Not sure how to **properly** improve your run form, strenght, and flexibility? Try our runner-specific strength programs, stretches, and running form programs. You can get started for $1/month.

1. Baltich J. Maurer C. Nigg B. Increased Vertical Impact Forces and Altered Running Mechanics with Softer Midsole Shoes. PLOS. 2015; DOI: 10.1371/journal.pone.0125196.

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Am I Ready to Run After Injury?

The injury rehab water is murky. Most runners forego seeing a doc altogether. After all, who wants to be told to stop running? Those two words (stop running) have bred a distrust for doctors within the running community. Runners have sought asylum in the confines of Google searches and the forever “valuable:” phone a friend option. The obvious troubles linger on both sides of the latter options. For one, doc’s are stereotyped as running haters, all spewing the same “stop running” treatment option. The flipside offers little hope, too, as your friend is likely affirming what you read on Google (which is where they found their answer).

The distrust for the medical community is real—I know that. Timid runner’s visit me every week hoping those two austere words aren’t mumbled from my mouth. “Please don’t tell me to stop running,” they interject. Luckily, I’ve built my brand as being “runner friendly.” Mainly for being a runner and infrequently murmuring the forbidden words.

Whenever I’m working with an injured runner the number one question is “when can I start running again?” Through my work and own injury experience I’ve developed a protocol of sorts. The purpose of this article is pass on a piece of my injury rehab protocol. It precedes my “10 Minute Feeler” article that discusses the importance of keeping a short run on your first outing. Using the repeatable and rather simple test I’ve built to answer to the ultimate question: “CAN I RUN?”

I’ve used the test outlined below for nearly every runner I’ve seen since its inception two years ago. It’s worked nearly (but not always) flawlessly when determining the burning question on every runners mind. The test is my own little bearer of bad (or good) news. It’s easy for a runner to infer that they are/aren’t ready to run.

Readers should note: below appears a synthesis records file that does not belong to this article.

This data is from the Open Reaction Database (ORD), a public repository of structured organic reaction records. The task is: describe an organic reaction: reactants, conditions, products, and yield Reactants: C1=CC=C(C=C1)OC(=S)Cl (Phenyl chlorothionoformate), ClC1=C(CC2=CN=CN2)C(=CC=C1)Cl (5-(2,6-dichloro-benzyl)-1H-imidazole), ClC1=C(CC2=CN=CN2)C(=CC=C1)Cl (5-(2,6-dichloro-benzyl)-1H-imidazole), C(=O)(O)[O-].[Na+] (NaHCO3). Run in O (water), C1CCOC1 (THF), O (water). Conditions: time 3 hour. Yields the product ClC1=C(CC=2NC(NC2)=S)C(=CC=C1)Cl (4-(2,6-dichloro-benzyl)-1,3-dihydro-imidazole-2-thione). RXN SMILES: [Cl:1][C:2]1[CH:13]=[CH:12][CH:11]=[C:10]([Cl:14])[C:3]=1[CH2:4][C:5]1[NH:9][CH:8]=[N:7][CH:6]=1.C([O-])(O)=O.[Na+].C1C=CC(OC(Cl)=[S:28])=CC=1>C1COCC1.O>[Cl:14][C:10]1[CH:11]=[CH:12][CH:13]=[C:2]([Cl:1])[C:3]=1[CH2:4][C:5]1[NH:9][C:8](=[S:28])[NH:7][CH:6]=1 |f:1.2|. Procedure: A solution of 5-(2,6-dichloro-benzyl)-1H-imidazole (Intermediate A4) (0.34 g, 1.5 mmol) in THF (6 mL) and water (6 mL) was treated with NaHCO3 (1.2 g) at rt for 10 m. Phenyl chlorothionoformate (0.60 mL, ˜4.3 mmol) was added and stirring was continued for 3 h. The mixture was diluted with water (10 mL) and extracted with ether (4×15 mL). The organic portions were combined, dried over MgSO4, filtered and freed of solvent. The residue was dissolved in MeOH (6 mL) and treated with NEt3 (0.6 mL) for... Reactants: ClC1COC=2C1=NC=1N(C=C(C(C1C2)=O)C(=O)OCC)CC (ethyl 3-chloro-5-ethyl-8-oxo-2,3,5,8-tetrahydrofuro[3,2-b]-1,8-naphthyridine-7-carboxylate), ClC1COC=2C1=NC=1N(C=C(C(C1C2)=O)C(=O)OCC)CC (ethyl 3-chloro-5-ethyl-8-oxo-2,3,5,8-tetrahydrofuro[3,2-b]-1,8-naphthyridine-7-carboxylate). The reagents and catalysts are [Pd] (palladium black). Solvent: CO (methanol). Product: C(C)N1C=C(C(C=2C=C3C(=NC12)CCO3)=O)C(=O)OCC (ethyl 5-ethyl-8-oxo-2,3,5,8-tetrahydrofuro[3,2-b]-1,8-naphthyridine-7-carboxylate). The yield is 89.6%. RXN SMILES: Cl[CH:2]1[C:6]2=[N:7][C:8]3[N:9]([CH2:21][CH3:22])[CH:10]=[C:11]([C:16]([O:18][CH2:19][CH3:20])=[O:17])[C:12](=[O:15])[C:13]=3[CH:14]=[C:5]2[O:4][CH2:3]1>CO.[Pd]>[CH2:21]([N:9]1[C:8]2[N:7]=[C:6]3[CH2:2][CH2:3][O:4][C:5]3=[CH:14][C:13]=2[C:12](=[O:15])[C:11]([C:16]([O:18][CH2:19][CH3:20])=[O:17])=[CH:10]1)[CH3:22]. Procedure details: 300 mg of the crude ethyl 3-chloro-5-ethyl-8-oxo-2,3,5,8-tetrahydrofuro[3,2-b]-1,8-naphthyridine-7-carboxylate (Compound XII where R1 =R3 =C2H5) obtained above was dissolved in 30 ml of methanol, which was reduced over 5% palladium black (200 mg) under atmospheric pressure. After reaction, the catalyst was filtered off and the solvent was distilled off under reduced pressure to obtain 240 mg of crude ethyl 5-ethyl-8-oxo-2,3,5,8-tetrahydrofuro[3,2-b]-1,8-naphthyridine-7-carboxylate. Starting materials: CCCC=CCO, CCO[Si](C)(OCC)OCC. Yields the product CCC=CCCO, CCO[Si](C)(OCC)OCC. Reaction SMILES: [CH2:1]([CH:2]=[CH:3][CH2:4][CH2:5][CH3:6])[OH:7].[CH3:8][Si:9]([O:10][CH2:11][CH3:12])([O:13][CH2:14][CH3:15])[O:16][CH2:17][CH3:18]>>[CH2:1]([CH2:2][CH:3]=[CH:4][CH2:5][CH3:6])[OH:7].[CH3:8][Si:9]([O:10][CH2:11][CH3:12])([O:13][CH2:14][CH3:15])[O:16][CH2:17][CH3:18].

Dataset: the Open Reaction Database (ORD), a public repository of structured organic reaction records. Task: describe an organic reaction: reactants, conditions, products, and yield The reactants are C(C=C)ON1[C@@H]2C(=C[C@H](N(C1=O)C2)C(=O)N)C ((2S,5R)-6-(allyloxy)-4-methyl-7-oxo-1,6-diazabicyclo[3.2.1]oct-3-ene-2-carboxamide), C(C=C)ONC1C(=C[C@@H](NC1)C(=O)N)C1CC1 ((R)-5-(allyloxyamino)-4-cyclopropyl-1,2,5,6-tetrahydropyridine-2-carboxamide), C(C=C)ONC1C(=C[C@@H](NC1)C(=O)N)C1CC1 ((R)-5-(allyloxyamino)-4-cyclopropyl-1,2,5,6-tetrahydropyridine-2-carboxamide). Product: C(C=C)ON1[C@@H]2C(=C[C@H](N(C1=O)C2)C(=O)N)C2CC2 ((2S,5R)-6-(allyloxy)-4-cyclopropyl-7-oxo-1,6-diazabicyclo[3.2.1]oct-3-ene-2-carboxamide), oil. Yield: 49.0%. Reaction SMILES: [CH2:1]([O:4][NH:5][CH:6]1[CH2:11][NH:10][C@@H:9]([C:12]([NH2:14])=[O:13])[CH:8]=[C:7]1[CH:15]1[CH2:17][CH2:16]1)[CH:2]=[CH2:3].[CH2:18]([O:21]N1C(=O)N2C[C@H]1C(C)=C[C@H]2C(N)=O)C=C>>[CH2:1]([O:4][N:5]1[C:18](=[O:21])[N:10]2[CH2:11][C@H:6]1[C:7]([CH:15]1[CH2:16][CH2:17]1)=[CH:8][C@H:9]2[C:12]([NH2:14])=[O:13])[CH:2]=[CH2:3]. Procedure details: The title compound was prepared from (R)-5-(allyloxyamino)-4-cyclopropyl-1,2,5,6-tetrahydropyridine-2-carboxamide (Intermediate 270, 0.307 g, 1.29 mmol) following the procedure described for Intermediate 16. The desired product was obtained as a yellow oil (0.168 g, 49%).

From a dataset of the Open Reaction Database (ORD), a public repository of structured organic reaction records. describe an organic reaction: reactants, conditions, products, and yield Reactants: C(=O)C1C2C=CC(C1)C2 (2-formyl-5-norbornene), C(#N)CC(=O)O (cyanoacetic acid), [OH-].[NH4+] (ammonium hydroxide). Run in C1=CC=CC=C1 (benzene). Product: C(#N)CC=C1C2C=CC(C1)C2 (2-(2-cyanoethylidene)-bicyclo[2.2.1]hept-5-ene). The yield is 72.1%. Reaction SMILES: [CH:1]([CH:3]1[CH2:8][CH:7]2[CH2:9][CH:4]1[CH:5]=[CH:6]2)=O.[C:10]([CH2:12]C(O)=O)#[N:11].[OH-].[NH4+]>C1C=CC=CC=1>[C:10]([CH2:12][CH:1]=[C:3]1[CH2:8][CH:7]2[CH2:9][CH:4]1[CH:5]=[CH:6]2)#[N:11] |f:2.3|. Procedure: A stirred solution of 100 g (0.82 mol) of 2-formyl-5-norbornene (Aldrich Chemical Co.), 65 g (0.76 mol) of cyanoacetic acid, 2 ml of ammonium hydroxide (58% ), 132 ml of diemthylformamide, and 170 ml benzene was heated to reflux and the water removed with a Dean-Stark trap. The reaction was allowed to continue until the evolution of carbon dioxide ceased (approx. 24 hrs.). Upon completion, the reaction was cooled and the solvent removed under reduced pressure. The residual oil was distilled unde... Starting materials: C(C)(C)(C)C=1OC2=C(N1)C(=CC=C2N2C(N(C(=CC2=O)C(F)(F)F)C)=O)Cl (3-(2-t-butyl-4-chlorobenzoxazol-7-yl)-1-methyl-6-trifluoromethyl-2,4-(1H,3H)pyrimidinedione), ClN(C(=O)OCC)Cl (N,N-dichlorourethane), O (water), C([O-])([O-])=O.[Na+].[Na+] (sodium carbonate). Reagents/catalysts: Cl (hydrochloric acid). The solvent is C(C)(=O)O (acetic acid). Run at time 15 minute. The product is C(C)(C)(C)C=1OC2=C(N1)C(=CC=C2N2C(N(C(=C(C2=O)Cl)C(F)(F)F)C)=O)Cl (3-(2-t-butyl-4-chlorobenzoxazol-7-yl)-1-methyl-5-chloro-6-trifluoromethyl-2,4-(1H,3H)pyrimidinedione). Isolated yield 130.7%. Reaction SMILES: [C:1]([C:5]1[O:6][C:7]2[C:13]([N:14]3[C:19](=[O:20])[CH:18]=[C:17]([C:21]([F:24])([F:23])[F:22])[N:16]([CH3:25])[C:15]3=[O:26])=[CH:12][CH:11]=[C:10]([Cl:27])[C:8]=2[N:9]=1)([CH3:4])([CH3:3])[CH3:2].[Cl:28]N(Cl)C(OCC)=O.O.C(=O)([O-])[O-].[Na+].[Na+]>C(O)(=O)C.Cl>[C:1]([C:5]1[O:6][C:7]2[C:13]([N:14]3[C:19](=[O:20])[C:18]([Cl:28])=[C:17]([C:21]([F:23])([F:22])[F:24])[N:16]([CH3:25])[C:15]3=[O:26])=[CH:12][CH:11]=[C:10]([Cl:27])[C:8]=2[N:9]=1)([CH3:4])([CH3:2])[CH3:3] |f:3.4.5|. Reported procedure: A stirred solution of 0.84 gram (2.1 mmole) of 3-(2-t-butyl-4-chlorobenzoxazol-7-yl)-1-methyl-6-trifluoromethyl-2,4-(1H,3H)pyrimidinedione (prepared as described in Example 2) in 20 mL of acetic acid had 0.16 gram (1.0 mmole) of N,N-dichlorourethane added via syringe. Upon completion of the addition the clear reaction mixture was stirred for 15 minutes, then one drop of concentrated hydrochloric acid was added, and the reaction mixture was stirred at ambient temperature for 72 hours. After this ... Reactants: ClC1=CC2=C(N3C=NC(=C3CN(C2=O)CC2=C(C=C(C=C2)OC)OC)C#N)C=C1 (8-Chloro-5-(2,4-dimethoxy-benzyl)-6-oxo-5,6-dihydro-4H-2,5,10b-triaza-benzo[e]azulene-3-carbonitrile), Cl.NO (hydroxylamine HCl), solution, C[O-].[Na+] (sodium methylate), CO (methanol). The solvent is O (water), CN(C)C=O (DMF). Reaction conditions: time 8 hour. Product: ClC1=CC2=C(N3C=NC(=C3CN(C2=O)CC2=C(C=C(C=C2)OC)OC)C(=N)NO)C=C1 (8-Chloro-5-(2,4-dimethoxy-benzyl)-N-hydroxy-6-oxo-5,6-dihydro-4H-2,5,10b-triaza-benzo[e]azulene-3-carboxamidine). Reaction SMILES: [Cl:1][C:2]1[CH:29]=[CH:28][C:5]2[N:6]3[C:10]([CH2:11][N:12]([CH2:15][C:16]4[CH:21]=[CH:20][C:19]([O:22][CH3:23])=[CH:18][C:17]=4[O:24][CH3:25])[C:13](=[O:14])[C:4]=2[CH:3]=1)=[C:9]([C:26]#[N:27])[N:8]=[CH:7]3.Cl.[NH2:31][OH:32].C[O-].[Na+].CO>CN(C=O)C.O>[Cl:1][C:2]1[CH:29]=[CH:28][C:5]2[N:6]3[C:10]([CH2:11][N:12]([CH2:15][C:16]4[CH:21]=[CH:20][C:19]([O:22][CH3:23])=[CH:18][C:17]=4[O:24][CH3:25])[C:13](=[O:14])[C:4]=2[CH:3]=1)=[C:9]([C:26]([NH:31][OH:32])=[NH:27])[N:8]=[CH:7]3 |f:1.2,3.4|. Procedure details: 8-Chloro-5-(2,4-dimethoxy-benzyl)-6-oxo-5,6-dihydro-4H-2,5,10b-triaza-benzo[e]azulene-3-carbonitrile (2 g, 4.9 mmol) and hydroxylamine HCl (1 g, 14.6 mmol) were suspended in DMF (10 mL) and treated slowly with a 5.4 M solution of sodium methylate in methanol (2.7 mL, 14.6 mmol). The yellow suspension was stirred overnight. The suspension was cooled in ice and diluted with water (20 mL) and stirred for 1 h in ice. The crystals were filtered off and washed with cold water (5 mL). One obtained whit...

The test mentioned below is on the tail end of my return to running protocol. It’s part of the madness that is my treatment. It won’t tell you what you need to fix, how to fix it, or much in the details of your injury, but it will tell you if you’re ready to run. Whether you’re dealing with a banged up knee, sore Achilles, or a forever lingering hip injury, this test can make the “am I ready” conversation an easy yes or no answer.

The Test

Running through this test is fairly simple, requires no equipment, and is easy to score (pass/fail). The primary goal of the test is to determine if the body is ready to accept impact. It will test the injured tissue in multiple planes of motion, insuring that some degree of healing has occurred.

If you fail the test it becomes incorporated into treatment, which I discuss in the video below. If you pass the test you’ll simple move on to the next phase of my injury rehab protocol: the 10 minute feeler. Check out the video below to learn how to check your body’s readiness to run:

Remember, there are multiple steps that precede this test. Those steps are injury and patient specific (me saying I really can’t give them to you). A simple rule: if you’re not functioning without pain in your daily activities, then you likely have no business attempting the test.

If you pass this test: on to running! Learn about your first run after injury by clicking here.

If you fail this test:
You should continue lower impact and functioning activities specific to correcting and re-loading your injured tissue prior to attempting the test.